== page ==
Tag Archives: Science

Fighting infection: from Joseph Lister to superbugs – Science Weekly podcast

Subscribe & Review on Apple Podcasts, Soundcloud, Audioboom, Mixcloud & Acast, and join the discussion on Facebook and Twitter

In March 1867, the Lancet published an article by surgeon Joseph Lister that would change the healthcare landscape completely. The article was the first of several, detailing the culmination of Lister’s life work exploring the connection between germs and infection. Fast forward a century-and-a-half and today Joseph Lister is widely known as the father of antiseptic surgery, saving countless lives both in hospitals and further afield. But how was it that Lister came to his groundbreaking conclusions? How did his colleagues react? And, looking at the present situation, what challenges might we face that Lister would be all too familiar with?

This week, helping Nicola Davis delve into the life and work of Joseph Lister is Dr Lindsey Fitzharris, historian of science and author of The Butchering Art. And to help join the dots between Lister’s groundbreaking work and the challenges healthcare professionals face today – including antibiotic resistance – is chief medical officer for England and chief medical advisor to the UK government Professor Dame Sally Davies.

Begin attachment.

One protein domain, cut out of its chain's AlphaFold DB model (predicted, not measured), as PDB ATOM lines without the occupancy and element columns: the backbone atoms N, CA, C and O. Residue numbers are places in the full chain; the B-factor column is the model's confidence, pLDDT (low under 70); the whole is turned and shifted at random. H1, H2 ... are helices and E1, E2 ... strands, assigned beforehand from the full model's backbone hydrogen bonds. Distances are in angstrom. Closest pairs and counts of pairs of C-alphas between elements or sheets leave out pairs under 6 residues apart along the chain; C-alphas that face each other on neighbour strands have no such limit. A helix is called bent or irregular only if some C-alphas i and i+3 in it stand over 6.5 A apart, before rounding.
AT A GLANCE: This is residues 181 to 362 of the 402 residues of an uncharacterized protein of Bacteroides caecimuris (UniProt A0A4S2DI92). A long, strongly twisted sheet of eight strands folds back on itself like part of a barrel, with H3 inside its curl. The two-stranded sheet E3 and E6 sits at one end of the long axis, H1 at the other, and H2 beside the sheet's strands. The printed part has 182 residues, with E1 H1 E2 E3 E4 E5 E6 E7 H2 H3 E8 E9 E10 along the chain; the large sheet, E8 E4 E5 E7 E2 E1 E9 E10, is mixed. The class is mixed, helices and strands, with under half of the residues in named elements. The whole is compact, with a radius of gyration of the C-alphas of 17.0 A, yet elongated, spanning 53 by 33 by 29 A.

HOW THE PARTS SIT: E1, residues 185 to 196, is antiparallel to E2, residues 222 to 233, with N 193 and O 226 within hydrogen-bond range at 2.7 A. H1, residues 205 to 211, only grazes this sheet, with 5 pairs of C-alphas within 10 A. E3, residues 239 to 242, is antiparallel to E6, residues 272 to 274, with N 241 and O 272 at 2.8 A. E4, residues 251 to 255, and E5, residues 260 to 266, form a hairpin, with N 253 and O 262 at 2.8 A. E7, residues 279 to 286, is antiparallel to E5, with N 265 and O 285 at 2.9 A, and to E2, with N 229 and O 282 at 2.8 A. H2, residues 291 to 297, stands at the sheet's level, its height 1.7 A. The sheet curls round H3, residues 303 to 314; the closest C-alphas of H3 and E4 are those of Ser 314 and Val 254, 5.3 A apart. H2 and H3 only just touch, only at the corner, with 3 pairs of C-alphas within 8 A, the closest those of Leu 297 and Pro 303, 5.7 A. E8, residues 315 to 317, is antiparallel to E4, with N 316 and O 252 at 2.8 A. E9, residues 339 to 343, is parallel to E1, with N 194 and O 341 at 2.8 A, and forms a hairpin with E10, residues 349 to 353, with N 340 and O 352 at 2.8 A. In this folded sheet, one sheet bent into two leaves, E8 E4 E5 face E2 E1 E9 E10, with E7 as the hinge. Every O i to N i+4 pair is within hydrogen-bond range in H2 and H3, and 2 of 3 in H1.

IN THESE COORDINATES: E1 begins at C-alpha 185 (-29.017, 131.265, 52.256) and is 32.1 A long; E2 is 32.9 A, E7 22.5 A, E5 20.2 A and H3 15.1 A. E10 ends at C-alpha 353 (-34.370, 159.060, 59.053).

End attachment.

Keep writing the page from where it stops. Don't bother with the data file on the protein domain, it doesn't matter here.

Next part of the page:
Fighting infection: from Joseph Lister to superbugs – Science Weekly podcast

Subscribe & Review on Apple Podcasts, Soundcloud, Audioboom, Mixcloud & Acast, and join the discussion on Facebook and Twitter

In March 1867, the Lancet published an article by surgeon Joseph Lister that would change the healthcare landscape completely. The article was the first of several, detailing the culmination of Lister’s life work exploring the connection between germs and infection. Fast forward a century-and-a-half and today Joseph Lister is widely known as the father of antiseptic surgery, saving countless lives both in hospitals and further afield. But how was it that Lister came to his groundbreaking conclusions? How did his colleagues react? And, looking at the present situation, what challenges might we face that Lister would be all too familiar with?